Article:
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Why Heliot Ramos might be just the kick in the pants the dreadful Giants’ lineup needs

San Francisco Giants v Miami Marlins Photo by Megan Briggs/Getty Images

The San Francisco Giants have had the worst lineup in Major League Baseball for the last 41 days with no signs of that rank improving.

Now, you might be wondering how the smartest front office in the history of professional sports allowed this to happen and you might be mad enough to call them names or simply label them gun shy because of their relative inaction at the trade deadline, and I’m here (and here) to tell you that it’s okay to be mad at them until the results change.

But... somehow... perhaps improbably so... there is a plan... and it just might work.

If the headline got you to click, then you know I’m about to discuss Heliot Ramos, who was called up last night. 9 games of major league futility and a 60-day stint on the IL for an oblique injury might’ve been enough to sink most seasons, but the (still just!) 23-year old Ramos has persevered and in 45 games (181 PA) with the River Cats, he hit .303/.359/.543, including 8 home runs, 3 triples, and 9 doubles — 20 of his 49 hits were extra base hits. And that’s just his total season line.

As former McCovey Chronicles minor league guru Roger Munter reports over on his Substack (subscription required):

He’s hit .333/.384/.684 with eight jacks since his return from the 60-day IL, and for the full season, Ramos has posted a 110 RC+, which is his best at any level since his 25-game cameo in Double A at the tail end of the 2019 season.

That means all of his home runs have happened since the injury. Now, you might be asking,

What does this impressive run by a former top prospect of the Giants have to do with anything? Minor leaguers do well in the minors and then absolutely nothing in the majors all the time. It’s happened multiple times for the Giants already this season! ... Idiot.

And I agree: there’s not really any reason for you to expect that Ramos’s Triple-A line will translate in any way to the majors; but, I will counter with there’s a reason to hope he can help, and his specific contribution might actually be the thing that kickstarts the lineup.

You see, as much as the Giants have been completely awful as a team, hitting-wise, since July 1st, the larger truth is that they haven’t been the same since Mitch Haniger went down.




Now, you might be asking,

What? How could that be? Mitch Haniger is the worst baseball player of all-time and I hate you for reminding me he exists. ... Idiot.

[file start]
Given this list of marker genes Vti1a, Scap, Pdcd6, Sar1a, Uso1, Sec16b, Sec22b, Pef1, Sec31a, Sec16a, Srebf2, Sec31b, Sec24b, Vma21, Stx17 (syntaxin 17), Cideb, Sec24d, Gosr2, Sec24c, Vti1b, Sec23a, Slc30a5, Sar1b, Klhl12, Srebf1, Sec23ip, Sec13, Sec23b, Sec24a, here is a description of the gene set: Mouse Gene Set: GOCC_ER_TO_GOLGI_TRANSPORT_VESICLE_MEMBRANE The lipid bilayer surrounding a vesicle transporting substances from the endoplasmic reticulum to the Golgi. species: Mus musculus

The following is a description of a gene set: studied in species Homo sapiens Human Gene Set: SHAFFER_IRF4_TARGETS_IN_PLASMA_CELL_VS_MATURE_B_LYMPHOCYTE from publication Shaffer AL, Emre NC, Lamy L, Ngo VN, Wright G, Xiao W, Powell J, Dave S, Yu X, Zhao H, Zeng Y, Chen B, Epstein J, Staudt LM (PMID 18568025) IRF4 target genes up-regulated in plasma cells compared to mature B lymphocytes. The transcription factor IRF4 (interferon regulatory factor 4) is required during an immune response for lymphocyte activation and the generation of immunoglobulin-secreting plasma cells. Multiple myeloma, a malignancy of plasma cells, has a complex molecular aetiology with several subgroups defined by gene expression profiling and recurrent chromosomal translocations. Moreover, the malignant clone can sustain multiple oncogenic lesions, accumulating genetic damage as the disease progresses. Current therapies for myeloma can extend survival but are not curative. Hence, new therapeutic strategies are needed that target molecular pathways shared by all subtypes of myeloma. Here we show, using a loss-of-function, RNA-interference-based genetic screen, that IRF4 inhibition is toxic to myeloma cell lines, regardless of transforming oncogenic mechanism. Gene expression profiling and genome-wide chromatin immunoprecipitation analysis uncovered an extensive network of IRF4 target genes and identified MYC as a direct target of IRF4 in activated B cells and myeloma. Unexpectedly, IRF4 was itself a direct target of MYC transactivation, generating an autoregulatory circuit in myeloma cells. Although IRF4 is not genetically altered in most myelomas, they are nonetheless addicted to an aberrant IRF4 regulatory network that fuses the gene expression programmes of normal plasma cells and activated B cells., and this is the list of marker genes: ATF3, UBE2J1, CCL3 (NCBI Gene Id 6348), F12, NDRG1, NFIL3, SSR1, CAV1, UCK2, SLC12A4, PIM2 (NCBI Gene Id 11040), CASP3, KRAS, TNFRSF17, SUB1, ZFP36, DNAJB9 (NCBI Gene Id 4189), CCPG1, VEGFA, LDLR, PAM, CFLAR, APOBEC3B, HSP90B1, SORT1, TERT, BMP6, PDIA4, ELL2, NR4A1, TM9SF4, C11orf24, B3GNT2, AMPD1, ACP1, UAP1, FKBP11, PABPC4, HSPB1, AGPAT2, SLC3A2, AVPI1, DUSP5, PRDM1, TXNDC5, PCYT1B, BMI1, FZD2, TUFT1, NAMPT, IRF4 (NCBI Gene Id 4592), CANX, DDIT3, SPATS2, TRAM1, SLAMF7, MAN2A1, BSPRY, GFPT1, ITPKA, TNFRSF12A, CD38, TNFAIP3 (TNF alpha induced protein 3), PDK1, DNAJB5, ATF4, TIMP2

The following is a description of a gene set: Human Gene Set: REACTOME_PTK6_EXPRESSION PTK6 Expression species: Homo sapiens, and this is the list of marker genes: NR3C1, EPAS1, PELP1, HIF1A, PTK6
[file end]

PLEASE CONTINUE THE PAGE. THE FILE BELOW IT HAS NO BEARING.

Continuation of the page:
And I agree: Mitch Haniger’s injury-sunk season was the most likely outcome from the moment the Giants signed him. We knew this. The much smarter front office knew this. What we and they probably didn’t understand is that he was sort of the straw that stirred the drink — or rather, what he represented was/is.

Besides Wilmer Flores and J.D. Davis, can you name another right-handed power hitter on the Giants? Theoretically, it’s Austin Slater and/or Luis Matos. Practically, Slater’s power really only comes against left-handed pitching and Matos is still a rookie. Haniger was/is a right-handed batter without a stark platoon split for his career (.460 slug versus RHP, .494 vs. LHP)

Mitch Haniger didn’t make his season debut until April 24th. Prior to that, the Giants had scored 95 runs in 21 games, or 4.52 runs per game. From April 24th to June 13th (when he sustained a broken forearm), the Giants scored 222 runs in 46 games, or 4.83 per game. Since he hit the IL again, the Giants have scored 192 runs in 48 games, or exactly 4 runs per game, on average. Take all the non-Haniger games and you get and average of 4.16 runs.

His season line of .230/.281/.372 is not the point, it’s the skill set he represents. A guy teams simply had to respect because at any moment he could unleash thunder. Flores has demonstrated that he has fantastic pitch definition and coverage, but he’s also been on the hottest streak of his career. He’s not supposed to be a guy who can consistently thrash mistakes. J.D. Davis has improved a lot as a Giant, but even he’s a guy with a lot of swing and miss. Haniger was that one extra bat the opponents couldn’t really pitch around.

Now, Heliot Ramos has the same general skill set as Haniger. A plausible right-handed power threat who might have enough plate discipline to take a walk if he’s pitched around but can also punish mistakes. The Giants tried to square a circle by adding A.J. Pollock at the deadline, thinking a veteran with the faintest echoes of Haniger’s skills might be enough to supplement the struggling lineup. Don’t believe me?


Mitch Haniger: .259/.332/.469 (9.4% XBH rate, 8.7% BB rate, 24% K rate)
A.J. Pollock: .273/.328/.464 (9.7% XBH rate, 7% BB rate, 17.7% K rate)

That’s not the same player, but that’s a similar player. Here’s Heliot Ramos after 2,300 career minor league plate appearances:

.264/.335/.439 (8.8% XBH rate, 8% BB rate, 26% K rate)

That’s not the same player, but that’s in the same general range. Now, it’s rare that minor leaguers translate those minor league numbers into similar or better major league numbers, but Ramos’s player profile fits exactly what the Giants sorely need.

That creeping dread you’re feeling is that the team might not find that guy until it’s too late. Even if Haniger comes back in September, this ridiculously difficult stretch of games might throw them too far out of contention, or maybe Haniger won’t be anywhere close to effective to really make much of a difference in the final ~20 games.

But the Giants made a choice to stick with what they have in hopes that somebody from their group of players can give them what they need when they need it. Here’s hoping.